Most people do not like working for an employer who micromanages them. This may be, in part, because we don’t like to be told what to do. But another reason is that micro- management communicates a lack of trust. These managers do not trust their employees, they want to control them.
Today’s reading vividly describes an idol. These images of gods were everywhere in the ancient world. The reason people created idols was that they wanted to have some control over the gods. If they could be assured of the gods presence in idol form, they could make offerings to it, move it where they wanted it to go, and generally exert some control over it.
But there’s a problem! When you make a god that you can control, the god can only do what the human created it to do. It is limited by its maker. These “gods” look like they have eyes, ears, noses, mouths, hands, and feet but they cannot use them (vv. 4–7). The tragic outcome of the worship of these gods is that the worshipers become like the idols that they have made – spiritually dead (v. 8).
The psalm opens with the words “not to us, LORD, not to us but to your name be the glory” (v. 1). This is a reminder that worshiping God begins in humility. Three times this psalm calls Israel to “trust in the LORD” (vv. 9–11). The LORD is the living God who can act. He remembers and will bless His people (vv. 12–13). Israel did not create the Lord, rather He created the heavens and the earth (v. 15).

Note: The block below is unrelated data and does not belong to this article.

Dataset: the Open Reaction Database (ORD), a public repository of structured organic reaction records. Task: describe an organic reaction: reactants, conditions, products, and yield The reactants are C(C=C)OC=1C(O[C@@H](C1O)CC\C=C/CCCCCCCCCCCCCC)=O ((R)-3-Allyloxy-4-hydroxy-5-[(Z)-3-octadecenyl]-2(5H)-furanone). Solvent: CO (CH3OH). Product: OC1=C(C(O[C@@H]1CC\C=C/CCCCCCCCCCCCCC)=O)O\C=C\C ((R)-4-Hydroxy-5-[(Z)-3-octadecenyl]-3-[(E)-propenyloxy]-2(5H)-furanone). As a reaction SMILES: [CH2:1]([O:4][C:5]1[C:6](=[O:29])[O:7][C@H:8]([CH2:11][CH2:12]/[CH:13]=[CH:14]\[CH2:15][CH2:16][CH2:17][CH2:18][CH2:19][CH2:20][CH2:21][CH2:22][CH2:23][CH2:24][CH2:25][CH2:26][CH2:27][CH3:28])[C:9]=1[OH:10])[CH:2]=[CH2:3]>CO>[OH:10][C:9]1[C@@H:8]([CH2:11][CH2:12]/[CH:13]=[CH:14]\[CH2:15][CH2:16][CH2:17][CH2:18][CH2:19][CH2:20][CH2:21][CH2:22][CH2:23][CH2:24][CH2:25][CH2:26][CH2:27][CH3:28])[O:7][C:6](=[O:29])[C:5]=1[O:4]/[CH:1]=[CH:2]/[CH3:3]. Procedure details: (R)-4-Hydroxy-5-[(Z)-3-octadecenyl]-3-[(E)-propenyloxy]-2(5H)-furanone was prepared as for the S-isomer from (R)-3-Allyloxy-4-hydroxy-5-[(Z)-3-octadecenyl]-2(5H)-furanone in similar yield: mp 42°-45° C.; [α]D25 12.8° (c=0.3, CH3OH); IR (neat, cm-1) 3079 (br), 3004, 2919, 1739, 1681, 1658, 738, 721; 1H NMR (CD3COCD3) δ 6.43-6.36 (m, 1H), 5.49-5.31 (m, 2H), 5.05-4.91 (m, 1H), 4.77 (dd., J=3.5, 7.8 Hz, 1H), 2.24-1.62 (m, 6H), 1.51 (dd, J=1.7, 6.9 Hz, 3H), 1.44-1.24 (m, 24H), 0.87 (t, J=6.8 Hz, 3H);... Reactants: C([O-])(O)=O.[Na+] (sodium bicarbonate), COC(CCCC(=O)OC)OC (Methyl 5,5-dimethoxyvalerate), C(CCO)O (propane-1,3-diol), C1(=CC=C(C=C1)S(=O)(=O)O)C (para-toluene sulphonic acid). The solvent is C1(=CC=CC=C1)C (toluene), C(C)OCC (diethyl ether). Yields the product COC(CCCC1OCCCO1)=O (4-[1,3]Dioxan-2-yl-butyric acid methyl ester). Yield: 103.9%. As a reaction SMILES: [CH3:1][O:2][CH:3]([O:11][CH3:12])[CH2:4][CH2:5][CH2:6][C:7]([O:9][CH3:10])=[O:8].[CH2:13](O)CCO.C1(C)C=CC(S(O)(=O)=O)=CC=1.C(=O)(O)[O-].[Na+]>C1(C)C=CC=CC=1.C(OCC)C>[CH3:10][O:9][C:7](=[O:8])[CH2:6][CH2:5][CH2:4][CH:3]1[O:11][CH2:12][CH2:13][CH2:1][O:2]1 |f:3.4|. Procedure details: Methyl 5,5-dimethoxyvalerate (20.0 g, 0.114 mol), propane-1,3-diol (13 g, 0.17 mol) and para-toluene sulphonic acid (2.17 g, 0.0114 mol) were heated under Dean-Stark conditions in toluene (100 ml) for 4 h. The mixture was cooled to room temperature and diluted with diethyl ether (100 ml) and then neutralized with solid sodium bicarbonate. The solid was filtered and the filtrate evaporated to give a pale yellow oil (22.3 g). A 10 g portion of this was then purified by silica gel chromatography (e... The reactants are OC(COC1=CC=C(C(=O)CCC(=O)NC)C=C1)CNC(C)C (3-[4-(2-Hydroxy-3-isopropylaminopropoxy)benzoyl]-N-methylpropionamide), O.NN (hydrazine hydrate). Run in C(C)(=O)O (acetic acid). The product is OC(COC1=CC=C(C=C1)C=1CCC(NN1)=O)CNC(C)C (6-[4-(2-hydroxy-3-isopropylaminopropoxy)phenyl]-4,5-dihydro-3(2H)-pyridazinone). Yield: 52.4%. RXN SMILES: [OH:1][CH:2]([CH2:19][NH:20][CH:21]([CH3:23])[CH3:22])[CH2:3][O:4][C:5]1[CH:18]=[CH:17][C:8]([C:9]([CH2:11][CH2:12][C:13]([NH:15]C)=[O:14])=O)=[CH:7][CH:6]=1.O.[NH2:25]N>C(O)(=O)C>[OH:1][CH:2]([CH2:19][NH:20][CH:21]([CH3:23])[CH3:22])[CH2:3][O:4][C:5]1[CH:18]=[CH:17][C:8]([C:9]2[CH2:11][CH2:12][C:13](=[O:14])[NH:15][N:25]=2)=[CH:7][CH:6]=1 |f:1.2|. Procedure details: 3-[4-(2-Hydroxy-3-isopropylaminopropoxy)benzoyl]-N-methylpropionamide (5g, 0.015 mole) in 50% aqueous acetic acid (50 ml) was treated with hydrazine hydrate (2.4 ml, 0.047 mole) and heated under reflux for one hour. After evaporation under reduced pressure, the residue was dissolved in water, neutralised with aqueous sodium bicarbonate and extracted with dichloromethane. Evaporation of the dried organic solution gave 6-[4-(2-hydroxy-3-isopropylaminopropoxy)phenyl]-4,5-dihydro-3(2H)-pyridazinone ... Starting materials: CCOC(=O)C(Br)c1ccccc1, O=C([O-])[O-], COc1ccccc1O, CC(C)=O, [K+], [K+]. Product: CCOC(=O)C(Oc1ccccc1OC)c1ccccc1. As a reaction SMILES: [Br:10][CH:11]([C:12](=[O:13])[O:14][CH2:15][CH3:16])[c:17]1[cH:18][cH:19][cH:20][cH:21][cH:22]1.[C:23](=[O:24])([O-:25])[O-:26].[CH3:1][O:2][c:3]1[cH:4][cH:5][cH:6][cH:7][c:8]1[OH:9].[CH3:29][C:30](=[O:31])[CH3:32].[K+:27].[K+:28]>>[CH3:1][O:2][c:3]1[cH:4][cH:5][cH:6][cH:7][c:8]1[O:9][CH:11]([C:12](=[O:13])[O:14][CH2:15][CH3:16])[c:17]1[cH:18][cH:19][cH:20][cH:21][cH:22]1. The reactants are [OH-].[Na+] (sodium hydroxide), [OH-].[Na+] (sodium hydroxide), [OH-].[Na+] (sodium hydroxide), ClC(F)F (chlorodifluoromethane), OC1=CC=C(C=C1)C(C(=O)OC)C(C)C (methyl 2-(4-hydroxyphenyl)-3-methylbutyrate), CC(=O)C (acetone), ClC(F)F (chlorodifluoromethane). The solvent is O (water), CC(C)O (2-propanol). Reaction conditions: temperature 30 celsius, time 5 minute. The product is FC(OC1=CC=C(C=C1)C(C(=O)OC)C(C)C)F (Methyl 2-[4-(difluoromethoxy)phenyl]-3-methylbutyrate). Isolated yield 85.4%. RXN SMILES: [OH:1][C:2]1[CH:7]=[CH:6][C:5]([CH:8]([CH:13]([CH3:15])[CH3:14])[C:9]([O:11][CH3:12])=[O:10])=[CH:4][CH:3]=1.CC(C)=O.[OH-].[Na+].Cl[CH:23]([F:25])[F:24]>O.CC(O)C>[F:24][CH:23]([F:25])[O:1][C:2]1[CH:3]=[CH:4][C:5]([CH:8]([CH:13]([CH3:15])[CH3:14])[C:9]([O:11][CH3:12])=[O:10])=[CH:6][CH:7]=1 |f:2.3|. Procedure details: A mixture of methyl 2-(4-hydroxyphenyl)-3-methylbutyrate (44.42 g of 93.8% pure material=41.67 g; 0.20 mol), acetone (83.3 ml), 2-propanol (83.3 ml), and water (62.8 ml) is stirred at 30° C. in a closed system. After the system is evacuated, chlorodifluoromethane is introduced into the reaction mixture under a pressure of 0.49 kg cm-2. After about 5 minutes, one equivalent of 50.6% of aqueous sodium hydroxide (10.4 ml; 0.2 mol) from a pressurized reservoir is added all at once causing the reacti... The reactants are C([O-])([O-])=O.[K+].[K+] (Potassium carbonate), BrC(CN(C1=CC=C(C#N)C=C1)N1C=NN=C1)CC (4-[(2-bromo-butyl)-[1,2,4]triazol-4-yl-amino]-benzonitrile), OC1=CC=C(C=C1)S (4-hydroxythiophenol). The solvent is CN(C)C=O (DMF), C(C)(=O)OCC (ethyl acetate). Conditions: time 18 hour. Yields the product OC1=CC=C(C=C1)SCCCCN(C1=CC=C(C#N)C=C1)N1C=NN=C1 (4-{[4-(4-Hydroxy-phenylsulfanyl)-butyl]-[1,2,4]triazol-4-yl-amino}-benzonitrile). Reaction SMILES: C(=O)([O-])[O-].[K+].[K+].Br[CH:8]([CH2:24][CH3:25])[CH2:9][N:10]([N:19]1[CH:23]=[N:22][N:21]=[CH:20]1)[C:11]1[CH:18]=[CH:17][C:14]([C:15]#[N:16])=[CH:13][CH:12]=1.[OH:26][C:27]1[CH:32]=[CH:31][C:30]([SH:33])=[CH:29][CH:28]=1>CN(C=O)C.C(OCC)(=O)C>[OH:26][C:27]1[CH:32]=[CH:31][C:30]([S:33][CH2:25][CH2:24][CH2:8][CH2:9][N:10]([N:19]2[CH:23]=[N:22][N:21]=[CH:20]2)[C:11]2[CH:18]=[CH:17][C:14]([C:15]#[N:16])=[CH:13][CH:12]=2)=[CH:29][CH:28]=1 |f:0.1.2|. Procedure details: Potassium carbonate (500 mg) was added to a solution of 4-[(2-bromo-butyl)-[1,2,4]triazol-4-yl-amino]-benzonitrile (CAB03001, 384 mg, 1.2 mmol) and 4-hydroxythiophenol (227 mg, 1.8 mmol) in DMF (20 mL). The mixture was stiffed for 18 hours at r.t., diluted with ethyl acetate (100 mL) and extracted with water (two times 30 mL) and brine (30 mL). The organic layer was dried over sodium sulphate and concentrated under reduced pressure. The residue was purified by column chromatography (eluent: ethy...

>> In our own relationship with God, we may be tempted to believe we can control Him. You may have heard prayers like, “God if I do this for you, will you do X for me?” Instead, God calls us to trust Him. He desires to bless His people. With the Psalmist, let’s “extol the Lord both now and forevermore” (v. 18).
“It is not the dead who praise the LORD, those who go down to the place of silence; it is we who extol the LORD, both now and forevermore” (Ps. 115:17–18). Lord, You brought us from death to life. We extol Your name!